How You Can Help Our Disappearing Bumble Bees

As the weather warms and the days become brighter, flowering plants across the nation begin to bloom—releasing vibrant colors and tantalizing scents. Early-blooming plants, from maple trees and spring ephemeral woodland wildflowers in the forests to cactuses and creosote bush in the desert, are a welcome sight for humans as well as the pollinators that rely on them.  

A flowering bellwort plant. Credit: Dan Mullen.

One of these magnificent pollinators is the bumble bee queen, who emerges from hibernation in early spring to establish her nest and build a new colony. There are around 250 bumble bee species in the world, with 49 found in the United States. But, fewer and fewer of these bees may appear each spring thanks to numerous threats, including pesticides, destruction of habitat, the spread of pathogens—and now escalating temperatures, according to a 2020 study in Science

Many other wildlife species such as pikas and moose are shifting their historical ranges as best they can, typically north or upslope, to cope with the rapidly changing climate. Bumble bees, however, are not occupying new regions in response to climate change, according to the study. Instead, these bees are experiencing a climate “squeeze.”

This squeeze is occurring because bumble bee species are no longer surviving in the hottest parts of their ranges, but also are seemingly unable to shift to new, northern regions. A 2015 study in Science found that bumble bees had disappeared from the southernmost parts of their habitats in both North America and Europe. The study highlighted that bumble bees’ ranges had contracted by up to 300 kilometers, and their species failed to expand north, causing a squeeze on their populations. 

 A bumble bee on a bee balm
A bumble bee on a bee balm. Credit: Renee Cook, 2017 NWF Photo Contest.

“Global warming has trapped bumble bee species in a kind of climate vise,” Jeremy Kerr, lead author of the 2015 study and a biologist at the University of Ottawa, said in a statement. “For species that evolved under cool conditions, like bumble bees, global warming might be the kind of threat that causes many of them to disappear for good.”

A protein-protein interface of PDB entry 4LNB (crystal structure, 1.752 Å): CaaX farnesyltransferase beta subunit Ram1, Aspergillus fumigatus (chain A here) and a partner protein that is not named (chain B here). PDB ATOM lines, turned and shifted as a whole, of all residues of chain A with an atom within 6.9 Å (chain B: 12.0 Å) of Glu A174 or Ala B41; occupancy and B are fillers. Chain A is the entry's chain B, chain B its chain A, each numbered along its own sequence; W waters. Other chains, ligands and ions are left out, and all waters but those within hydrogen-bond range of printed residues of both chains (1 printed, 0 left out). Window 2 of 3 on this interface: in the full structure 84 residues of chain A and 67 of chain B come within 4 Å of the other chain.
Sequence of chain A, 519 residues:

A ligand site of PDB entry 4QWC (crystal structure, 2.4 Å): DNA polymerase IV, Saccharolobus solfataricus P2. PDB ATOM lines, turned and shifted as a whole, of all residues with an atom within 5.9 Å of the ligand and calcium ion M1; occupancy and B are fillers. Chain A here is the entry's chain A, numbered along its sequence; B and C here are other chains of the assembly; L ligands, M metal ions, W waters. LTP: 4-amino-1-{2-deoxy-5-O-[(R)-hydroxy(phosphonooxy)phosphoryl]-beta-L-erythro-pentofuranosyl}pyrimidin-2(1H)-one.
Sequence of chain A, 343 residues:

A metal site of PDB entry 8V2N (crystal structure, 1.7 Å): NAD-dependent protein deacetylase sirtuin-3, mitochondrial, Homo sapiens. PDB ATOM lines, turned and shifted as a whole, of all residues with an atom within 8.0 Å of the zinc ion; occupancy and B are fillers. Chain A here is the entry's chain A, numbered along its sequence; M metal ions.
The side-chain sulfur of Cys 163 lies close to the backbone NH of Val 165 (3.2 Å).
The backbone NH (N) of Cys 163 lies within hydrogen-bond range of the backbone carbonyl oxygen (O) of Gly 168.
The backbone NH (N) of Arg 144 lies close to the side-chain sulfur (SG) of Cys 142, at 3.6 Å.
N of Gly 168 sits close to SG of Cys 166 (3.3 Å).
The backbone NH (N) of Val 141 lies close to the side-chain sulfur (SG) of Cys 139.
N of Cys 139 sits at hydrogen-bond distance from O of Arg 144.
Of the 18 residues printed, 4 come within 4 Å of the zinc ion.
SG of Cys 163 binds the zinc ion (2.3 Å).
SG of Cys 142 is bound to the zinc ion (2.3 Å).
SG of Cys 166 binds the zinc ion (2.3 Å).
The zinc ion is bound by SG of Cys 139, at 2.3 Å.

The 2020 study provided an explanation for this alarming contraction of bumble bee distribution across North America and Europe.

“We’ve known for a while that climate change is related to the growing extinction risk that animals are facing around the world,” lead author Peter Soroye said in a statement.

Hotter and more frequent extremes in temperature are the culprit, causing species extinctions across two continents, Soroye explained. 

His study found that in North America and Europe, both bumble bee occupancy and species richness—meaning where bumble bees live and the number of different bumble bee species— were more likely to decline as temperatures rose higher than the bumble bees’ upper thermal tolerance. The study’s data provides evidence of rapid, widespread declines in bumble bees across both continents and suggests that recent climate change has driven stronger, more widespread declines than have been previously reported. 

Bees play a vital role in helping to pollinate local gardens and plants, helping our beloved community green spaces and parks to blossom in the springtime. Unfortunately, bumble bees seemingly have nowhere left to go as temperatures spike to unbearable highs. 

“If declines continue at this pace, many of these species could vanish forever within a few decades,” Soroye emphasized. 

A rusty patched bumble bee on a bergamot blossom
A rusty patched bumble bee on a bergamot blossom. Credit: USFWS.

How to Help at Home 

You can help save our bumble bees while also enjoying some sunlight and fresh air at your own home.

A boy admiring black-eyed susans and coneflowers in a Virginia garden. Credit: Sherry Schellenger Parker.

Creating a wildlife habitat garden in your yard or garden space—or even on your porch or balcony—will help provide food, water, cover, and a place to raise young for the disappearing bumble bees. As climate change puts even more pressure on bumble bees, such gardens could become critical resources and havens for declining species, while also helping to keep common species common.

The National Wildlife Federation’s Garden for Wildlife website has numerous resources to help everyday citizens develop a haven for local birds, butterflies, and possibly even endangered species, such as the rusty patched bumble bee, right in their own yards and communities. Use the Native Plant Finder to get a list of wildlife-friendly plants native to your zip code, get the comprehensive how-to book Attracting Birds, Butterflies and Other Backyard Wildlife that features lists of the best plants for pollinators, and find out how to have your garden recognized as a “Certified Wildlife Habitat.”

Recent studies have shown that small-scale urban gardening can have a very real and measurable impact for pollinators. Through efforts like the Million Pollinator Garden Challenge we’ve seen communities come together to save species. By continuing to bolster these efforts through the National Wildlife Federation’s Certified Wildlife Habitats, Community Wildlife Habitats, and Mayors’ Monarch Pledge programs we hope to see a positive change for important, struggling pollinator species like bumble bees. 

A goldfinch in front of a National Wildlife Federation Certified Wildlife Habitat. Credit: Denise Maples